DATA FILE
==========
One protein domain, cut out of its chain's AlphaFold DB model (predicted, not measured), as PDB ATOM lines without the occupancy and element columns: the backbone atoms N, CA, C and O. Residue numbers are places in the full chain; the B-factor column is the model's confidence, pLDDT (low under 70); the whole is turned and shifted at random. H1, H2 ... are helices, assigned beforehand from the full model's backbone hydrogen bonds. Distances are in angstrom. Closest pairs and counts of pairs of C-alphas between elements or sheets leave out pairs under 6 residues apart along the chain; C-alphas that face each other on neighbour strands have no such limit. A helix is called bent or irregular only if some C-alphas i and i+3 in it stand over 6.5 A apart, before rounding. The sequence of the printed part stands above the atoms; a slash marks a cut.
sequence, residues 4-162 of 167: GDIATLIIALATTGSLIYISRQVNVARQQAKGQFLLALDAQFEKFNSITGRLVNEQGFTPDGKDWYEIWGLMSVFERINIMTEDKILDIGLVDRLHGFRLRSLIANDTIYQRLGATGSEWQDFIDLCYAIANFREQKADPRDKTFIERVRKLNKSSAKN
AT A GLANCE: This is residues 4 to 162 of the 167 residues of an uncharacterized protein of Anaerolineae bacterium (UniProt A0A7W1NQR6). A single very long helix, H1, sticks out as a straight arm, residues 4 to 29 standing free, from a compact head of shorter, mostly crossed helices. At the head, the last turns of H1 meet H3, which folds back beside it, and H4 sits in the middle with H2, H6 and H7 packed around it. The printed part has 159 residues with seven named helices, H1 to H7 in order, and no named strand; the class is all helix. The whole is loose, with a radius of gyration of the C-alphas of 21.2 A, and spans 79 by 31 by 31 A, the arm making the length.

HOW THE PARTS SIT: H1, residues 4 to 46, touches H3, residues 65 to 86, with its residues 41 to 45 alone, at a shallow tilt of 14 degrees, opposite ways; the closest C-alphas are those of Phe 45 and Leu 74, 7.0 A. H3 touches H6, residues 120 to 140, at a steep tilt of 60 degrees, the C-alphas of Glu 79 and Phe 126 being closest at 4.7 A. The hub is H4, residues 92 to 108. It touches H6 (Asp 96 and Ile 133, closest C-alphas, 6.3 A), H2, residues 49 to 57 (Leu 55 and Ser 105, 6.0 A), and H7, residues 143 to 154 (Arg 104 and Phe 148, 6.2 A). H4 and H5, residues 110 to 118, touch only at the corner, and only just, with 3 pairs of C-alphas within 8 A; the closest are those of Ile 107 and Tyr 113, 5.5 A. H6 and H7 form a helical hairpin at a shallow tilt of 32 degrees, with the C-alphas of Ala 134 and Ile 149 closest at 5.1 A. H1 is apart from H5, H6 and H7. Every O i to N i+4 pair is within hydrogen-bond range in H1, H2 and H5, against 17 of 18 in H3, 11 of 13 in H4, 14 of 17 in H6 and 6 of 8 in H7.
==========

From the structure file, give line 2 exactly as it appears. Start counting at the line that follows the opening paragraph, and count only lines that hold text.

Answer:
AT A GLANCE: This is residues 4 to 162 of the 167 residues of an uncharacterized protein of Anaerolineae bacterium (UniProt A0A7W1NQR6). A single very long helix, H1, sticks out as a straight arm, residues 4 to 29 standing free, from a compact head of shorter, mostly crossed helices. At the head, the last turns of H1 meet H3, which folds back beside it, and H4 sits in the middle with H2, H6 and H7 packed around it. The printed part has 159 residues with seven named helices, H1 to H7 in order, and no named strand; the class is all helix. The whole is loose, with a radius of gyration of the C-alphas of 21.2 A, and spans 79 by 31 by 31 A, the arm making the length.